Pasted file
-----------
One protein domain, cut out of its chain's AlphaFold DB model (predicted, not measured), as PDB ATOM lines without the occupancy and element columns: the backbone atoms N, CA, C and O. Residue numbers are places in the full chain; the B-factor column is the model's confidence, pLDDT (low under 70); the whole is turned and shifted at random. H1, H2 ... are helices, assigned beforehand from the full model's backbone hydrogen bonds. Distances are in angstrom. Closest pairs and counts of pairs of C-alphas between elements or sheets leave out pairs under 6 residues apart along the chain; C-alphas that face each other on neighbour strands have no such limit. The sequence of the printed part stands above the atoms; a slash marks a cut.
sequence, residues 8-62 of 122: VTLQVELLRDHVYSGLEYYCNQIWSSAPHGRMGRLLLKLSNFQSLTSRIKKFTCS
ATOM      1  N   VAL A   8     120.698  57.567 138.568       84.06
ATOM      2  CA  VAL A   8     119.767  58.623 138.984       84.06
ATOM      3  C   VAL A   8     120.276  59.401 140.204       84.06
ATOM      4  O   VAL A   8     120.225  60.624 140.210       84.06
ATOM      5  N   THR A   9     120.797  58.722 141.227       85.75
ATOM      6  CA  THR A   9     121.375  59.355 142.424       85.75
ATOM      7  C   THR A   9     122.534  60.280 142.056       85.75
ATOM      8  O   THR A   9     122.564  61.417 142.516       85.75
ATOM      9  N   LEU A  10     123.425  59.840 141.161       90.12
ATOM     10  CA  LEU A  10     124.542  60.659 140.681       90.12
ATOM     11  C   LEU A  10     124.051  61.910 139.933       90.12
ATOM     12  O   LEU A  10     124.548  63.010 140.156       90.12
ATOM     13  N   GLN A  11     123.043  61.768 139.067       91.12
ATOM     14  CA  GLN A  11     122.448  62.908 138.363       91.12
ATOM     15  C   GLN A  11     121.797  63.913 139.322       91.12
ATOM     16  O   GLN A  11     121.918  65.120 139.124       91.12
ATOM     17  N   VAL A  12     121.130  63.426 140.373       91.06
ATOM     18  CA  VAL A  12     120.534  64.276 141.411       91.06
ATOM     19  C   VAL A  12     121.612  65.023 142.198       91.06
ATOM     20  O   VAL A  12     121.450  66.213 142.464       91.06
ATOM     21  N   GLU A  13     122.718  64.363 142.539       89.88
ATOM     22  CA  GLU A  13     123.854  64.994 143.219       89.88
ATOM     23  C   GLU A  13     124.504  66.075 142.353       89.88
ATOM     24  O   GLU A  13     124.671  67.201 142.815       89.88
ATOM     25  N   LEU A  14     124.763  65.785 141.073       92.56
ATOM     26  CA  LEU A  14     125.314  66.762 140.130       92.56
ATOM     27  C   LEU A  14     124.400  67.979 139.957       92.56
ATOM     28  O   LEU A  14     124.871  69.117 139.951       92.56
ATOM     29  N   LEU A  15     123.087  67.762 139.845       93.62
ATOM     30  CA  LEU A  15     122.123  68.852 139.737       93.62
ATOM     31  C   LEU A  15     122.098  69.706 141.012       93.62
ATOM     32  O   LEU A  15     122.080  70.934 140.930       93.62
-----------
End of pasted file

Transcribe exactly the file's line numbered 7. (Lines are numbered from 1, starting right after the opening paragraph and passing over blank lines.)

ATOM      6  CA  THR A   9     121.375  59.355 142.424       85.75